The Lamb of God — 2nd Sunday in Ordinary Time—Year A

When John the Baptist sees Jesus coming toward him he declares, “Behold, the Lamb of God, who takes away the sin of the world!” Why does John say that? How is Jesus like a lamb? Under the Old Covenant, animal sacrifices were offered for the forgiveness of sins.  The symbolism was that the animal, typically an unblemished lamb, was dying in place of the sinner who offered it. Jesus, like an obedient sheep that follows its master’s voice, does His Father’s will and takes our place in the sacrifice that truly forgives our sins. This is why Jesus is the Lamb of God who takes away the sins of the world.

John the Baptist goes on to say, “He is the one of whom I said, ‘A man is coming after me who ranks ahead of me because he existed before me.’” Indeed, Jesus existed before the universe itself. Through Him, all things were made, and all things that were made to point to Christ. For this reason, it is not so much that Jesus resembles the lambs of Old Covenant sacrifices. Instead, God established the ritual of sacrificing lambs for the forgiveness of sins in order to point to Christ.

Jesus is born in the age of the New Testament, but throughout the entire Old Testament the Holy Spirit has spoken through the prophets about Him. For example, our first reading from the book of Isaiah, written several centuries before Christ, is just one of hundreds and hundreds of passages pointing to Him. But, before we look at it again, a little background: Jacob was Abraham’s grandson. Jacob was renamed “Israel” by God and fathered twelve sons. From these twelve sons descended the twelve tribes of Israel. This is why the names “Jacob” and “Israel” can be interchangeable, and can refer to one person or many.

In Isaiah, the prophet writes, “The Lord said to me: You are my servant, Israel, through whom I show my glory.” To whom is God speaking here? Who is the servant whom God formed in the womb; the prophet himself, God’s faithful people, or Jesus Christ? There is truth to each of these interpretations, but Jesus shines especially through. Isaiah continues:

“It is too little, the Lord says, for you to be my servant, to raise up the tribes of Jacob, and restore the survivors of Israel; I will make you a light to the nations, that my salvation may reach to the ends of the earth.”

Jesus is the one who brings salvation and the resurrection not only to the descendants of Abraham, Isaac and Jacob, but for all the nations on earth, bringing His light to Gentiles like you and I.  For another example, consider today’s psalm, written by King David 1,000 years before Christ. Hear these words again as coming from Jesus’ own lips:

Sacrifice or offering you wished not,
but ears open to obedience you gave me.
Holocausts or sin-offerings you sought not;
then said I, “Behold I come.”

“In the written scroll it is prescribed for me,
to do your will, O my God, is my delight,
and your law is within my heart!”

I announced your justice in the vast assembly;
I did not restrain my lips, as you, O Lord, know.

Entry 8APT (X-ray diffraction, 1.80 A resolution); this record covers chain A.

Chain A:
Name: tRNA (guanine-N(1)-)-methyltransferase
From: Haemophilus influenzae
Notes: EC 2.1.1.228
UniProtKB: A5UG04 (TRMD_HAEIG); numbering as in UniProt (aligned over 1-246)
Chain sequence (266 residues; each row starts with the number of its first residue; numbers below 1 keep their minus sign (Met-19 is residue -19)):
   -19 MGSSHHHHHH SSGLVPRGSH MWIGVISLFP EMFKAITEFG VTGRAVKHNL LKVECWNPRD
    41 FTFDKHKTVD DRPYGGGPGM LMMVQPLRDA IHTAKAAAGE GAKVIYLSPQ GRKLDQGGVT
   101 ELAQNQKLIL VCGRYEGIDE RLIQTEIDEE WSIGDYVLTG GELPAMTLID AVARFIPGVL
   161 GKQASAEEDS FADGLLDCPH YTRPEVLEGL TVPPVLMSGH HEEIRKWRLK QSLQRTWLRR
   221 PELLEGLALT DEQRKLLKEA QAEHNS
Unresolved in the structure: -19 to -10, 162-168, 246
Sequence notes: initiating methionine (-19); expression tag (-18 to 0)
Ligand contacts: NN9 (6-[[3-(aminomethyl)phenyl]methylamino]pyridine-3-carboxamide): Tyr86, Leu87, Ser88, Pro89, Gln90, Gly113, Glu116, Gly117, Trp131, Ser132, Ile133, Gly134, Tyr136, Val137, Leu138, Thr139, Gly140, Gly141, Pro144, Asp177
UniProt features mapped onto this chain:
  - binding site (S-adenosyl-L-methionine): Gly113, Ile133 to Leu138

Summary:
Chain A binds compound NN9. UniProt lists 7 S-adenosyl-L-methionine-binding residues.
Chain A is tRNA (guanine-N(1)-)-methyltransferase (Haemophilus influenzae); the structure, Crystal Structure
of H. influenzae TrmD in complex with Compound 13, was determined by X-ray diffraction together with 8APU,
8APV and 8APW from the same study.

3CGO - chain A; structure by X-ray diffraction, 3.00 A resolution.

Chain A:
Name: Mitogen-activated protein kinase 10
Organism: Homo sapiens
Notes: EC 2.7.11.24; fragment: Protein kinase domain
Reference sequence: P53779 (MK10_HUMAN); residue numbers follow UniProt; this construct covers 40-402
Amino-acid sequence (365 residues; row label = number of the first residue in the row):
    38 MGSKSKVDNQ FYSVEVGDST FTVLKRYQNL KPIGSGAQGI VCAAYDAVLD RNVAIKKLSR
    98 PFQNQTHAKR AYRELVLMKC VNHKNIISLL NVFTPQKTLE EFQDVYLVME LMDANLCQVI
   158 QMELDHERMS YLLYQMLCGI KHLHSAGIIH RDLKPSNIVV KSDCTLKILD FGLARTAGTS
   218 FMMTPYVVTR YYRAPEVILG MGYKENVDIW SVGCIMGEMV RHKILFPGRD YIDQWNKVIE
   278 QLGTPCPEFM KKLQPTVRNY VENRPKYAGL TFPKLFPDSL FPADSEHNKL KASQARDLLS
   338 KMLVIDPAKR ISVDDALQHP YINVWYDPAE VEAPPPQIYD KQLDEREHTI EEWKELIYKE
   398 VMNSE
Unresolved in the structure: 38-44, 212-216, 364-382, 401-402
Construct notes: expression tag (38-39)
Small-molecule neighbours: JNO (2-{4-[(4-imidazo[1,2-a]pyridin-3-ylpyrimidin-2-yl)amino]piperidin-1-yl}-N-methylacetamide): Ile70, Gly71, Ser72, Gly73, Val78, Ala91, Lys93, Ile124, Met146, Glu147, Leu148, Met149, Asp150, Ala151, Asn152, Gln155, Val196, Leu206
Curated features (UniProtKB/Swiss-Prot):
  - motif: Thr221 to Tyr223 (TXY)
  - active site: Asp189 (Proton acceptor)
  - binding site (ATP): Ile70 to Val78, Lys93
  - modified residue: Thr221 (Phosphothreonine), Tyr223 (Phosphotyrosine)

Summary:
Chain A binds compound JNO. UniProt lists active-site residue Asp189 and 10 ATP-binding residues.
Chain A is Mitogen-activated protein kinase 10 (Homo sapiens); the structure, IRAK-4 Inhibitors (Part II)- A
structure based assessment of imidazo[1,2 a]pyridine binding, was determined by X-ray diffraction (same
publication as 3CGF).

I have waited, waited for the Lord,
and he stooped toward me and heard my cry.
And he put a new song into my mouth,
a hymn to our God.

I suspect that these words had a personal meaning to David when he composed them, and the fortieth psalm has been prayed in a personal way by God’s faithful people ever since, but these words apply especially to the person and life of Christ. After preaching God’s word before crowds of thousands in the time of His ministry and obediently coming to the cross at its end, after crying out for His Father to save Him and waiting three days in the tomb, the resurrection has put a new song in Jesus’ mouth, a new hymn of praise to our Father.

The point is this: the Old Testament is not a dead letter, or a merely historical book. The passages of the Old Testament meant something historically to the people who wrote them, but those men were not the only authors—the Holy Spirit was writing, too. The Spirit was writing for all generations of God’s faithful people, including you and I today. The Spirit was also revealing and prophetically pointing to the person and life of Jesus Christ.

St. Jerome said, “Ignorance of the Scriptures is ignorance of Christ.” So when you hear the Old Testament proclaimed at Mass, and read the Bible on your own, look for the meaning it had in its historical context, look for the spiritual meaning it has for us today, and look for Jesus, because you can find Him there, and get to know Him better.

Advertisements

2 Responses to “The Lamb of God — 2nd Sunday in Ordinary Time—Year A”

  1. pussywillowpress Says:

    Yay, Father :). I like the way you tied it all together!

  2. Katie Reigel Says:

    Muy bien!! Great job

Leave a Reply

Fill in your details below or click an icon to log in:

WordPress.com Logo

You are commenting using your WordPress.com account. Log Out / Change )

Twitter picture

You are commenting using your Twitter account. Log Out / Change )

Facebook photo

You are commenting using your Facebook account. Log Out / Change )

Google+ photo

You are commenting using your Google+ account. Log Out / Change )

Connecting to %s


%d bloggers like this: